Reclaiming a Civilization
224 Pages, 6.00 x 9.00 x 0.60 in
Copublished with The Teresa Lozano Long Institute of Latin American Studies, University of Texas at Austin
Sales Date: August 1, 1996
This translation of a major work in Mexican anthropology argues that Mesoamerican civilization is an ongoing and undeniable force in contemporary Mexican life.
For Guillermo Bonfil Batalla, the remaining Indian communities, the "de-Indianized" rural mestizo communities, and vast sectors of the poor urban population constitute the México profundo. Their lives and ways of understanding the world continue to be rooted in Mesoamerican civilization. An ancient agricultural complex provides their food supply, and work is understood as a way of maintaining a harmonious relationship with the natural world. Health is related to human conduct, and community service is often part of each individual's life obligation. Time is circular, and humans fulfill their own cycle in relation to other cycles of the universe.
Since the Conquest, Bonfil argues, the peoples of the México profundo have been dominated by an "imaginary México" imposed by the West. It is imaginary not because it does not exist, but because it denies the cultural reality lived daily by most Mexicans.
Within the México profundo there exists an enormous body of accumulated knowledge, as well as successful patterns for living together and adapting to the natural world. To face the future successfully, argues Bonfil, Mexico must build on these strengths of Mesoamerican civilization, "one of the few original civilizations that humanity has created throughout all its history."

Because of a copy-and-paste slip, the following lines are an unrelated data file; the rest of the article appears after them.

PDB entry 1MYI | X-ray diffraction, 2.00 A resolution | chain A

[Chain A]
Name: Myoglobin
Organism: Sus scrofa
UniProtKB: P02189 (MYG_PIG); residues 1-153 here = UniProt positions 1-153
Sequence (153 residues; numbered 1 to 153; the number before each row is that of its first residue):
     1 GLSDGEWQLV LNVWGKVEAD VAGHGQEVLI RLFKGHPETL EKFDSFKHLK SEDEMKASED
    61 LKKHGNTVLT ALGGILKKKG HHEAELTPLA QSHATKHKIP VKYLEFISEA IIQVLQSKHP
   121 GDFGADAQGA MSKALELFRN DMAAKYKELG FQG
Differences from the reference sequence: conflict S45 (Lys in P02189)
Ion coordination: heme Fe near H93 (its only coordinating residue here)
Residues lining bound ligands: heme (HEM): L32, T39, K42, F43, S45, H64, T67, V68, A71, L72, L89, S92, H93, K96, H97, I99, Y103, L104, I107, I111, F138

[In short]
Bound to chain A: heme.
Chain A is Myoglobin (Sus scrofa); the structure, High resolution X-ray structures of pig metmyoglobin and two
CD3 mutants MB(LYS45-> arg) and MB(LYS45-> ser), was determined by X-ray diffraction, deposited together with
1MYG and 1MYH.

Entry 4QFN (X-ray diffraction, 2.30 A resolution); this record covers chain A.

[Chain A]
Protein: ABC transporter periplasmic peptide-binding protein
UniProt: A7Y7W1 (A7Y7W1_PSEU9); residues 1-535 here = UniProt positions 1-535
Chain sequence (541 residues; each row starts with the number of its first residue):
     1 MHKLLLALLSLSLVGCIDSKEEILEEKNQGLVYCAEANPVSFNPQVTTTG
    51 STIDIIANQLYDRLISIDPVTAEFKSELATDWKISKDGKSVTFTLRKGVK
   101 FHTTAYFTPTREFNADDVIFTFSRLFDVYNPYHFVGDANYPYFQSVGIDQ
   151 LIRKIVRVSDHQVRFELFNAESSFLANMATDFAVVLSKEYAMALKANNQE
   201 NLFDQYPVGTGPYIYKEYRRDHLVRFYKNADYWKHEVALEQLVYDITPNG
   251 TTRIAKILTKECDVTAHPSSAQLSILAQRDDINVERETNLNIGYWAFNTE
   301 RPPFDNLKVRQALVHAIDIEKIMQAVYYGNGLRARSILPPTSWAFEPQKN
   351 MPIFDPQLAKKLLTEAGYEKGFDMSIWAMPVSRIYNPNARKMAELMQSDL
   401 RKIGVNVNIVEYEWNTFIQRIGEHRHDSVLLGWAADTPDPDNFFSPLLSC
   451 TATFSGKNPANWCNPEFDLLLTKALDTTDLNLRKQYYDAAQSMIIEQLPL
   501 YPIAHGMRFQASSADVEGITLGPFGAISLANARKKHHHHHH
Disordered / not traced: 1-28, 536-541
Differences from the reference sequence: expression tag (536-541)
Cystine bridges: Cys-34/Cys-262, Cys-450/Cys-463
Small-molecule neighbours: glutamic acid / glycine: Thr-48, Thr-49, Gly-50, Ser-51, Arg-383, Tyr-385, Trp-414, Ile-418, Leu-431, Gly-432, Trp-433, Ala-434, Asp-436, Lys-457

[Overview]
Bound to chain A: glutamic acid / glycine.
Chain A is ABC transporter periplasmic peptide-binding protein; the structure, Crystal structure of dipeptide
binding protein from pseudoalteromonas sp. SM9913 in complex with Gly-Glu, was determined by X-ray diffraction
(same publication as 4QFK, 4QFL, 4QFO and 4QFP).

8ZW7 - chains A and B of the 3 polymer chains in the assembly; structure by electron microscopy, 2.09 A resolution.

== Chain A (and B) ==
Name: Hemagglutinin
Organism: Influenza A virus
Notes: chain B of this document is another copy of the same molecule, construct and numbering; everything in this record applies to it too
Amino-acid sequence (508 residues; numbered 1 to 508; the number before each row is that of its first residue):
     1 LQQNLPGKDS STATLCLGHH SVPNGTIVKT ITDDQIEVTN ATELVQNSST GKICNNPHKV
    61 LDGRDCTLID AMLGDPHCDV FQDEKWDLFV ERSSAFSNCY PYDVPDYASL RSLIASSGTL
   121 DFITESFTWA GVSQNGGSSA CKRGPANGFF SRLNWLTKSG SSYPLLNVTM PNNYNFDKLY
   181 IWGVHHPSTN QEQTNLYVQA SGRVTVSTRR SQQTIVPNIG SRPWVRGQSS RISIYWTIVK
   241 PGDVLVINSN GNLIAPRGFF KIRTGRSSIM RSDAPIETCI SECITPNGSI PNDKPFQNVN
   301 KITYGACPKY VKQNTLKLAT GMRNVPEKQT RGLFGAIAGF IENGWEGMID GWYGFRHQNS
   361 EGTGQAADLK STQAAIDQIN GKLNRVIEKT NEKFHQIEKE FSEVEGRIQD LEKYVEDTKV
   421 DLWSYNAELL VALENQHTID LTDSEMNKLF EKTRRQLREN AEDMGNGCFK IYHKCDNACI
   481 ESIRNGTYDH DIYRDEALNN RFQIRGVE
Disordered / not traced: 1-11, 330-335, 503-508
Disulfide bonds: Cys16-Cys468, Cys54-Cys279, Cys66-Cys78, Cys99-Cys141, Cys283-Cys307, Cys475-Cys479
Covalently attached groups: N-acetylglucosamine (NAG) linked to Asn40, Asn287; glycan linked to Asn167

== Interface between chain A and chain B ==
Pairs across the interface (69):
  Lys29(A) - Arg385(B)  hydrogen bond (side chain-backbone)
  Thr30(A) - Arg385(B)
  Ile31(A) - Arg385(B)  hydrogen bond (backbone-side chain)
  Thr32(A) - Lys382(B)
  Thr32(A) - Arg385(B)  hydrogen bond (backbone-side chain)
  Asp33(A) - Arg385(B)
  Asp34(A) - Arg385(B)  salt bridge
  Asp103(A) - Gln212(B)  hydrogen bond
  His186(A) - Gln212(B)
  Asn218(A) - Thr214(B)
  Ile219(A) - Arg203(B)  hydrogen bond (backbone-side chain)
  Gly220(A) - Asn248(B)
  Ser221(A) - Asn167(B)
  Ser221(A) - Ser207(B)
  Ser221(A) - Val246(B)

- Translator's Foreword
- Preface to the Second Edition
- Part I. A Civilization Denied
- 1. A Land of Millenarian Civilization
- 2. The Indian Recognized
- 3. De-Indianizing That Which Is Indian
- Part II. How We Came to Be Where We Are
- 4. The Problem of National Culture
- 5. The Colonial Order
- 6. Forging a Nation
- 7. Our (Revolutionized) Modern Times
- 8. The Paths of Indian Survival
- Part III. The National Program and the Civilizational Project
- 9. The Nation We Have Today
- 10. Civilization and Alternatives
- References Cited
- Bibliographic Appendix